cover image Ping Pong

Ping Pong

Taiyō Matsumoto, trans. from the Japanese by Michael Arias. Viz, $29.99 (520p) ISBN 978-1-974711-65-9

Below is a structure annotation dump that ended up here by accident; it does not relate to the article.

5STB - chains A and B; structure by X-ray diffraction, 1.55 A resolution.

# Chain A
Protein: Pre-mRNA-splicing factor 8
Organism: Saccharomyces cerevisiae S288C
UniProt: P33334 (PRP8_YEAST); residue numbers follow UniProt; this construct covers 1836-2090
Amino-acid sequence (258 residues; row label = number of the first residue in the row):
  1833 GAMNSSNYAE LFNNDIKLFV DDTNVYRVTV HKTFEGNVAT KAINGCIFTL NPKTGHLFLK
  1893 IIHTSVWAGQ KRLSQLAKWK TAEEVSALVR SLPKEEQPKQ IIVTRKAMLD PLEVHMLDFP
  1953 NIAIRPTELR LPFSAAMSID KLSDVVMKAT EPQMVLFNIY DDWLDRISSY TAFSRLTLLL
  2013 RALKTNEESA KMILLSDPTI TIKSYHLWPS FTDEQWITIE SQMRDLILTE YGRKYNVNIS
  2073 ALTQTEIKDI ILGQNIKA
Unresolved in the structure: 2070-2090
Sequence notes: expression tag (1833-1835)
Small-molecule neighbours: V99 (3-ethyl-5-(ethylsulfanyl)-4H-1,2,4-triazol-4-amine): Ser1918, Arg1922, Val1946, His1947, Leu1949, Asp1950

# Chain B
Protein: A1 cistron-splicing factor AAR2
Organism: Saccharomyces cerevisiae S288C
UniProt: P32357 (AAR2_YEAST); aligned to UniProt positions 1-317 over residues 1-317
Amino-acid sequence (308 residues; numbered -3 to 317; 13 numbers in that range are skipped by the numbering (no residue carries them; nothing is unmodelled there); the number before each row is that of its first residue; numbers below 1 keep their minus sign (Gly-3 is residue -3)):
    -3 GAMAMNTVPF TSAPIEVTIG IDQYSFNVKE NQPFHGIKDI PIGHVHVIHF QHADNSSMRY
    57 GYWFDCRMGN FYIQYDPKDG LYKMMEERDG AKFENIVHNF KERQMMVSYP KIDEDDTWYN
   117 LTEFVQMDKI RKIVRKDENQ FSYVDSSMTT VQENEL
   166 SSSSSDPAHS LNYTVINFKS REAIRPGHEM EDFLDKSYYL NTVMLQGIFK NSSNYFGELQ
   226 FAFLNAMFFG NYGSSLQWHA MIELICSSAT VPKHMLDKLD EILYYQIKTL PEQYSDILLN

First serialized in Japan in the mid-1990s, this unlikely love song to ping-pong by Matsumoto (Cats of the Louvre) dashes together a cockeyed mix of athletic action, indie drama, and visual spectacle. At a small high school, two former friends dream of table tennis greatness: Peco, a cocky natural talent, and Smile, a stone-faced brooder. They’re forced to up their game when a rival school acquires Wenge Kong, a ringer from China. On one level it plays as conventional sports manga packed with dynamically drawn action, outlandishly overpowered competitors, and characters saying such things as “better not to have been born than to be up against losers like these” through gritted teeth. On another, it’s a delicately observed human drama about the boys, their teammates and rivals, and the adults jockeying to guide them. Matsumoto’s characters describe ping-pong as “solitude and doubt, anguish and despair, nihilism and depravity” and make the reader believe it. The angular figures lunge from the page at extreme, distorted perspectives, plunging through weedy back alleys, cluttered apartments, and cavernous gymnasiums. This crowd-pleasing manga is poised to score points with readers across the board. (May)